Postmortem brain tissue from 22 patients with MS (age 27 to 77 years) and 6 subjects without brain disease were analyzed. Regions of cerebral cortex with reduced myelin were examined for remyelination, oligodendrocyte progenitor cells, reactive astrocytes, and molecules that inhibit remyelination.
“New” oligodendrocytes that were actively forming myelin sheaths were identified in 30/42 remyelinated subpial cortical lesions, including lesions from three patients in their 70's. Oligodendrocyte progenitor cells were not decreased in demyelinated or remyelinated cortices when compared to adjacent normal-appearing cortex or controls. In demyelinated lesions involving cortex and adjacent white matter, the cortex showed greater remyelination, more actively remyelinating oligodendrocytes and fewer reactive astrocytes. Astrocytes in the white-matter, but not in cortical portions of these lesions, significantly up-regulate CD44, hyaluronan, and versican, molecules that form complexes that inhibit oligodendrocyte maturation and remyelination.
Endogenous remyelination of the cerebral cortex occurs in individuals with MS regardless of disease duration or chronological age of the patient. Cortical remyelination should be considered as a primary outcome measure in future clinical trials testing remyelination therapies.
multiple sclerosis; remyelination
Multiple sclerosis (MS) is a chronic inflammatory demyelinating disease of the central nervous system and the leading cause of non-traumatic neurological disability in young adults in the United States and Europe. The clinical disease course is variable and starts with reversible episodes of neurological disability in the third or fourth decade of life. Microarray-based comparative gene profiling provides a snapshot of genes underlying a particular condition. Several large scale microarray studies have been conducted using brain tissue from MS patients. In this review, we summarize existing data from different gene expression profiling studies and how they relate to understanding the pathogenesis of MS.
Multiple sclerosis; microarray; myelin
Multiple sclerosis (MS) is a neuroinflammatory disease characterized by a progressive loss of myelin and a failure of oligodendrocyte (OL)-mediated remyelination, particularly in the progressive phases of the disease. An improved understanding of the signaling mechanisms that control differentiation of OL precursors may lead to the identification of new therapeutic targets for remyelination in MS. About 100 mammalian Protein Tyrosine Phosphatases (PTPs) are known, many of which are involved in signaling both in health and disease. We have undertaken a systematic genomic approach to evaluate PTP gene activity in multiple sclerosis autopsies and in related in vivo and in vitro models of the disease. This effort led to the identification of Dusp15/VHY, a PTP previously believed to be expressed only in testis, as being transcriptionally regulated during OL differentiation and in MS lesions. Subsequent RNA interference studies revealed that Dusp15/VHY is a key regulator of OL differentiation. Finally, we identified PDGFR-beta and SNX6 as novel and specific Dusp15 substrates, providing an indication as to how this PTP might exert control over OL differentiation.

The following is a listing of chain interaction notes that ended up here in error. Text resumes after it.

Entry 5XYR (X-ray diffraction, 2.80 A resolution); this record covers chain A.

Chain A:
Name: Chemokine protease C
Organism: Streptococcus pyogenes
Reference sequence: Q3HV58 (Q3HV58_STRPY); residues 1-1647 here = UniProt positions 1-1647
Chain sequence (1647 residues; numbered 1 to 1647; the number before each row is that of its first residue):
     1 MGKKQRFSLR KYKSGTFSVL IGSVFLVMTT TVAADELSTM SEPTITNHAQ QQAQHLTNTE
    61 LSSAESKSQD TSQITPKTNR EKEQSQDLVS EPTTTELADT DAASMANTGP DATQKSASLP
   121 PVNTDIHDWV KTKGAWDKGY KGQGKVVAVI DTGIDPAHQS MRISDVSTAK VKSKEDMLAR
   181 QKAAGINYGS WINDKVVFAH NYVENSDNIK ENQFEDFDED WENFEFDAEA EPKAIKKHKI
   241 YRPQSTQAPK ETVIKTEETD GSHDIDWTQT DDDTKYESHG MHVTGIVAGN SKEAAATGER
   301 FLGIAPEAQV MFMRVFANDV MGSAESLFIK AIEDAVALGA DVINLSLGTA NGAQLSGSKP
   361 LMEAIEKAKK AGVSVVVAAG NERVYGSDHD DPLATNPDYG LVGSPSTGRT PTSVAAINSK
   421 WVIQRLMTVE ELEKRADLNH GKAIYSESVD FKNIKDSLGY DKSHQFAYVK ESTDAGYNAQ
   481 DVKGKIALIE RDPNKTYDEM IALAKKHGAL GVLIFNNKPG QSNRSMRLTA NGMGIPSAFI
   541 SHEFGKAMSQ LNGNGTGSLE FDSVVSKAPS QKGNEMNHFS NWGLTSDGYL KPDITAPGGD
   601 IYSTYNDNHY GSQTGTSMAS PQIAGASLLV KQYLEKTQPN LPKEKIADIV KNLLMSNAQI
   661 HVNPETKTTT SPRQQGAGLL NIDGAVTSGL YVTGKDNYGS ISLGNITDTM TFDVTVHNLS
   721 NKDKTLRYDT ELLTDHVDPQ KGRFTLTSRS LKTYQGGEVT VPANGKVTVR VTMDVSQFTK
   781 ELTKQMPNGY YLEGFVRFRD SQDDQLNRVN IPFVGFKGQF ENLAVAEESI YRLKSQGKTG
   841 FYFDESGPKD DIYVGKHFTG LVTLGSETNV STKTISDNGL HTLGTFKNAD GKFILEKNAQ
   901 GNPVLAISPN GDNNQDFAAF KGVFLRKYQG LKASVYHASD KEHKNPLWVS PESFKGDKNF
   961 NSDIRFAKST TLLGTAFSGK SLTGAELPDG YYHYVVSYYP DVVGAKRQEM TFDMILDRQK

Multiple Sclerosis (MS) is an inflammatory demyelinating disease of the human central nervous system. While the clinical impact of gray matter pathology in MS brains is unknown, 30–40% of MS patients demonstrate memory impairment. The molecular basis of this memory dysfunction has not yet been investigated in MS patients.
To investigate possible mechanisms of memory impairment in MS patients, we compared morphological and molecular changes in myelinated and demyelinated hippocampi from postmortem MS brains.
Demyelinated hippocampi had minimal neuronal loss but significant decreases in synaptic density. Neuronal proteins essential for axonal transport, synaptic plasticity, glutamate neurotransmission, glutamate homeostasis and memory/learning were significantly decreased in demyelinated hippocampi, but not in demyelinated motor cortices from MS brains.
Collectively, these data support hippocampal demyelination as a cause of synaptic alterations in MS patients and establish that the neuronal genes regulated by myelination reflect specific functions of neuronal subpopulations.
Multiple Sclerosis; hippocampus; demyelination; memory
Multiple sclerosis (MS) is a chronic inflammatory demyelinating disease of the central nervous system. Due to its high prevalence, MS is the leading cause of non-traumatic neurological disability in young adults in the United States and Europe. The clinical disease course is variable and starts with reversible episodes of neurological disability in the third or fourth decade of life. This transforms into a disease of continuous and irreversible neurological decline by the sixth or seventh decade. Available therapies for MS patients have little benefit for patients who enter this irreversible phase of the disease. It is well established that irreversible loss of axons and neurons are the major cause of the irreversible and progressive neurological decline that most MS patients endure. This review discusses the etiology, mechanisms and progress made in determining the cause of axonal and neuronal loss in MS.